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(Referência obtida automaticamente do Web of Science, por meio da informação sobre o financiamento pela FAPESP e o número do processo correspondente, incluída na publicação pelos autores.)

Swimming Training Modulates Nitric Oxide-Glutamate Interaction in the Rostral Ventrolateral Medulla in Normotensive Conscious Rats

Texto completo
Autor(es):
Raquel, Hiviny de A. [1] ; Masson, Gustavo S. [2] ; Barna, Barbara Falquetto [2] ; Zanluqui, Nagela G. [3] ; Pinge-Filho, Phileno [3] ; Michelini, Lisete C. [2] ; Martins-Pinge, Marli C. [1]
Número total de Autores: 7
Afiliação do(s) autor(es):
[1] Univ Estadual Londrina, Ctr Biol Sci, Dept Physiol Sci, Londrina - Brazil
[2] Univ Sao Paulo, Inst Biomed Sci, Dept Physiol & Biophys, Sao Paulo - Brazil
[3] Univ Estadual Londrina, Ctr Biol Sci, Dept Pathol Sci, Londrina - Brazil
Número total de Afiliações: 3
Tipo de documento: Artigo Científico
Fonte: FRONTIERS IN PHYSIOLOGY; v. 7, JUN 13 2016.
Citações Web of Science: 0
Resumo

We evaluated the effects of swimming training on nitric oxide (NO) modulation to glutamate microinjection within the rostral ventrolateral medulla (RVLM) in conscious freely moving rats. Male Wistar rats were submitted to exercise training (Tr) by swimming or kept sedentary (Sed) for 4 weeks. After the last training session, RVLM guide cannulas and arterial/venous catheters were chronically implanted. Arterial pressure (AP), heart rate (HR), and baroreflex control of HR (loading/unloading of baroreceptors) were recorded in conscious rats at rest. Pressor response to L-glutamate in the RVLM was compared before and after blockade of local nitric oxide (NO) production. In other Tr and Sed groups, brain was harvested for gene (qRT-PCR) and protein (immunohistochemistry) expression of NO synthase (NOS) isoforms and measurement of NO content (nitrite assay) within the RVLM. Trained rats exhibited resting bradycardia (average reduction of 9%), increased baroreflex gain (Tr: -4.41 +/- 0.5 vs. Sed: -2.42 +/- 0.31 b/min/mmHg), and unchanged resting MAP. The pressor response to glutamate was smaller in the Tr group (32 +/- 4 vs. 53 +/- 2 mmHg, p < 0.05): this difference disappeared after RVLM pretreatment with carboxy-PTIO (NO scavenger), Nw-Propyl-L-Arginine and L-NAME (NOS inhibitors). eNOS immunoreactivity observed mainly in RVLM capillaries was higher in Tr, but eNOS gene expression was reduced. nNOS gene and protein expression was slightly reduced (-29 and 9%, respectively, P > 0.05). Also, RVLM NO levels were significantly reduced in Tr (-63% vs. Sed). After microinjection of a NO-donor, the attenuated pressor response of L-glutamate in Tr group was restored. Data indicate that swimming training by decreasing RVLM NO availability and glutamatergic neurotransmission to locally administered glutamate may contribute to decreased sympathetic activity in trained subjects. (AU)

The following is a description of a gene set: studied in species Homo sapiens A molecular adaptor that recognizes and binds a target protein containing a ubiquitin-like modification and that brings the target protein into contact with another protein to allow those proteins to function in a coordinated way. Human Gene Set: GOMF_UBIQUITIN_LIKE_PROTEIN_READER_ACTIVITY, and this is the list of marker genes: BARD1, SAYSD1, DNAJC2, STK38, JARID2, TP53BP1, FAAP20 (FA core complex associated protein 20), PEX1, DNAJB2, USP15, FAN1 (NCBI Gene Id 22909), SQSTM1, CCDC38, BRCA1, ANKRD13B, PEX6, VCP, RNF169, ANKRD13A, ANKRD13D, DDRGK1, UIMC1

Processo FAPESP: 11/51410-9 - Amelioration of the autonomic imbalances of old age with exercise: exploring the molecular and physiological mechanisms
Beneficiário:Lisete Compagno Michelini
Linha de fomento: Auxílio à Pesquisa - Temático